Gründerzeit in Germany
In the Germans’ mindset, the epoch is intrinsically linked with Kaiser Wilhelm I and Chancellor Bismarck, but it did not end with them (in 1888/1890) but continued well into the reign of Kaiser Wilhelm II. It was the Golden Age of Germany, when the disasters of the Thirty Years’ War and the Napoleonic Wars were remedied, German scientists were developing new technologies faster than anyone else, German industrialists were developing new methods and products that no other nation could compete with, and German merchants were once again taking over market after market around the world. This was the time when particularly the German middle class rapidly increased their standard of living, buying modern furniture, kitchen fittings and household machines, of a standard not to be outshone for generations.

The social effects of Industrialization were the same as elsewhere: Increased agricultural efficiency and introduction of new agricultural machines led to a polarized distribution of income in the countryside. The landowners won out to the disadvantage of the agrarian unpropertied workforce. Emigration, most of all to America, and urbanization were the unavoidable outcomes.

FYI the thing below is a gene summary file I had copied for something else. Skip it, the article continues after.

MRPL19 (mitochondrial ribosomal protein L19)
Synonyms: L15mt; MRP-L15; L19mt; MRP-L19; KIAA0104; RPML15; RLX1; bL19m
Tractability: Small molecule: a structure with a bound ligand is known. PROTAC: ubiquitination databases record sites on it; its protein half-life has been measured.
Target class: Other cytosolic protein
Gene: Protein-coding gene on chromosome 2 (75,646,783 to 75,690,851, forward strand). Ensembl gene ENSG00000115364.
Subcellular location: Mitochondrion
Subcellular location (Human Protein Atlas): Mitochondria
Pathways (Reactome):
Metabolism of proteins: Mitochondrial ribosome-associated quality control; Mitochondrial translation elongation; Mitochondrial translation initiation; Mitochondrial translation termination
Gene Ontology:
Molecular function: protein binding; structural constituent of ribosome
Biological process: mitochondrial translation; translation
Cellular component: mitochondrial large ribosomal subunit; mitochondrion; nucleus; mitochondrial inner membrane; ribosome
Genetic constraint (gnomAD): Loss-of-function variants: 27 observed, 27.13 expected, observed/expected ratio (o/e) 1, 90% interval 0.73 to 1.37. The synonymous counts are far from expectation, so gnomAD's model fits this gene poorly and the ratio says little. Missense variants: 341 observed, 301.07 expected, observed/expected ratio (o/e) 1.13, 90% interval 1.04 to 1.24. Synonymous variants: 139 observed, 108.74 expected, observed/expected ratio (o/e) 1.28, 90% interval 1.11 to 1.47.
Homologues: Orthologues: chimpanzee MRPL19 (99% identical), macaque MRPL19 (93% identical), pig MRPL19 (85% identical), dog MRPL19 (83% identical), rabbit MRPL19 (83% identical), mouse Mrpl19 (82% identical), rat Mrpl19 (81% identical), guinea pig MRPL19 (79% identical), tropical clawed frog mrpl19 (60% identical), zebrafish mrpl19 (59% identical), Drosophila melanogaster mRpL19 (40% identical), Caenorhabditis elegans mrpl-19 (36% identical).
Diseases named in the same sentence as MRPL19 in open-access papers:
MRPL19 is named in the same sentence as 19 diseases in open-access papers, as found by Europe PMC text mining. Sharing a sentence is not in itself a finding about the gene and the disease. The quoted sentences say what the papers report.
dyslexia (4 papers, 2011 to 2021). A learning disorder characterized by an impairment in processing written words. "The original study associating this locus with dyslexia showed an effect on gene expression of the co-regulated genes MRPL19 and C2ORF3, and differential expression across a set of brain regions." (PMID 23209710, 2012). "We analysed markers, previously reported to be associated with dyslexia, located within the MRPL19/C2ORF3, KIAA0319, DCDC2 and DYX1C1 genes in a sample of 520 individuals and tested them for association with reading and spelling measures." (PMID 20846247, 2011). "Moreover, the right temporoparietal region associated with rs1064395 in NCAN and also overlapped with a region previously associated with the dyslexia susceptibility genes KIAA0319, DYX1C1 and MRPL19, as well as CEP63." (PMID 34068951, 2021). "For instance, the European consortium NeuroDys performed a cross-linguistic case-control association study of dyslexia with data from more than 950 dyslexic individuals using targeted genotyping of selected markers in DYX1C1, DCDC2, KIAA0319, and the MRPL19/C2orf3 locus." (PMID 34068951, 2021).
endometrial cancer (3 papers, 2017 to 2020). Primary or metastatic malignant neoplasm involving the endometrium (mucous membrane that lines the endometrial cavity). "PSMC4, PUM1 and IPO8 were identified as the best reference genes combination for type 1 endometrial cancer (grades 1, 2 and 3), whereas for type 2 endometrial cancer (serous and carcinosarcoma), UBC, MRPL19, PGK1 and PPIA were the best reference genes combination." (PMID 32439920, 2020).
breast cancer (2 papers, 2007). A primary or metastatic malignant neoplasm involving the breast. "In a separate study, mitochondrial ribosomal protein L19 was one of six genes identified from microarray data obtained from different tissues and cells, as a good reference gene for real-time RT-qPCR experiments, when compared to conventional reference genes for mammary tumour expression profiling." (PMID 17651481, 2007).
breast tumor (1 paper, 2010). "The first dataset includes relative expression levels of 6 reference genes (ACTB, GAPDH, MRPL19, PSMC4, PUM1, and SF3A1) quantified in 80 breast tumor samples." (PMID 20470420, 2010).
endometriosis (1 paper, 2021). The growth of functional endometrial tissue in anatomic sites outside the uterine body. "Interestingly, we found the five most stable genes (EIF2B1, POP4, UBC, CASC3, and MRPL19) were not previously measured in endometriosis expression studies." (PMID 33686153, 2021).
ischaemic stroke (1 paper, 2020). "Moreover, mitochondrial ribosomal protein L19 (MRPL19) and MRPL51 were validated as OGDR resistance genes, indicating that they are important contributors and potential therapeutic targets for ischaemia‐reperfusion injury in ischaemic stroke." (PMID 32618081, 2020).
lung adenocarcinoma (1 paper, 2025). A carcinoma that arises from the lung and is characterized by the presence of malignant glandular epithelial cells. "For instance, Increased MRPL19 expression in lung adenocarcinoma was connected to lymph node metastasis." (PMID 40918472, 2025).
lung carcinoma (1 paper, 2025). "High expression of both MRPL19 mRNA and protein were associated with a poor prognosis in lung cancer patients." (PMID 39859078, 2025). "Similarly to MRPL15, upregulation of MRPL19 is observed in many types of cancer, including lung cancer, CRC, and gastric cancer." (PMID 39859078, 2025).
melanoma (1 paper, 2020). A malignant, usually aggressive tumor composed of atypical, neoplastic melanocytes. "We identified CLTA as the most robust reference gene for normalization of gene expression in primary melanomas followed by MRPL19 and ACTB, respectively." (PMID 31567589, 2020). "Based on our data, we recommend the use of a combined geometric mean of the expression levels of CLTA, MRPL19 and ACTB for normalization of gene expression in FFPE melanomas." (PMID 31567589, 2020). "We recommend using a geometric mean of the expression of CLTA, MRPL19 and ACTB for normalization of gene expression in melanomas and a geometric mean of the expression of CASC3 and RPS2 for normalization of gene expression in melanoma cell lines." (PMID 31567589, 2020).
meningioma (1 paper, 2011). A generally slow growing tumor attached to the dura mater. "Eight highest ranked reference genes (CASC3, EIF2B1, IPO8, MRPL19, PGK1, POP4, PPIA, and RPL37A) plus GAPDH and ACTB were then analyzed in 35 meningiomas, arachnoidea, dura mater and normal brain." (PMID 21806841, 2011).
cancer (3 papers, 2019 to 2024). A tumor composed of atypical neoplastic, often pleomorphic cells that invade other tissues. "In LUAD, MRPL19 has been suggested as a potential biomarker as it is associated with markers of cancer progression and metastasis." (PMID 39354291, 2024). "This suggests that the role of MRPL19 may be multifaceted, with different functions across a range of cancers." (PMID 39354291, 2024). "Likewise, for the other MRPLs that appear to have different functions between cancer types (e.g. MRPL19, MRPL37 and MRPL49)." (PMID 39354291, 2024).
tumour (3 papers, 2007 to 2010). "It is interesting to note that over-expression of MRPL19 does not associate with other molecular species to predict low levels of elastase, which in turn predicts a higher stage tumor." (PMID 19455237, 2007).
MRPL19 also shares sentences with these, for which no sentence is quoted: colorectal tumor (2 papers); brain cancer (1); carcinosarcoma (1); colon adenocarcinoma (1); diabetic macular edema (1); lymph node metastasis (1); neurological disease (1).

In the rapidly growing industrial cities, new workers’ dwellings were erected, which physicians of the time already denounced as unhealthy: “without light, air and sun”, quite contrary to the then prevailing ideas on town planning. The blame for a marked increase in tuberculosis, spread also to wealthier neighborhoods, came to a great extent to be put on the dark, cramped flats.

However, the working class too saw improvements of living standard and other conditions, for instance social security through laws on workers’ health insurance and accident insurance introduced by Bismarck in 1883/1884, and in the long run also through the foundation of a Social Democracy that would remain the model for the European sister parties until Hitler’s Machtübernahme in 1933. Even today the model of social care developed by Bismarck in 1873 (Reichsversicherungsordnung) remains the contractual basis for health insurance in Germany.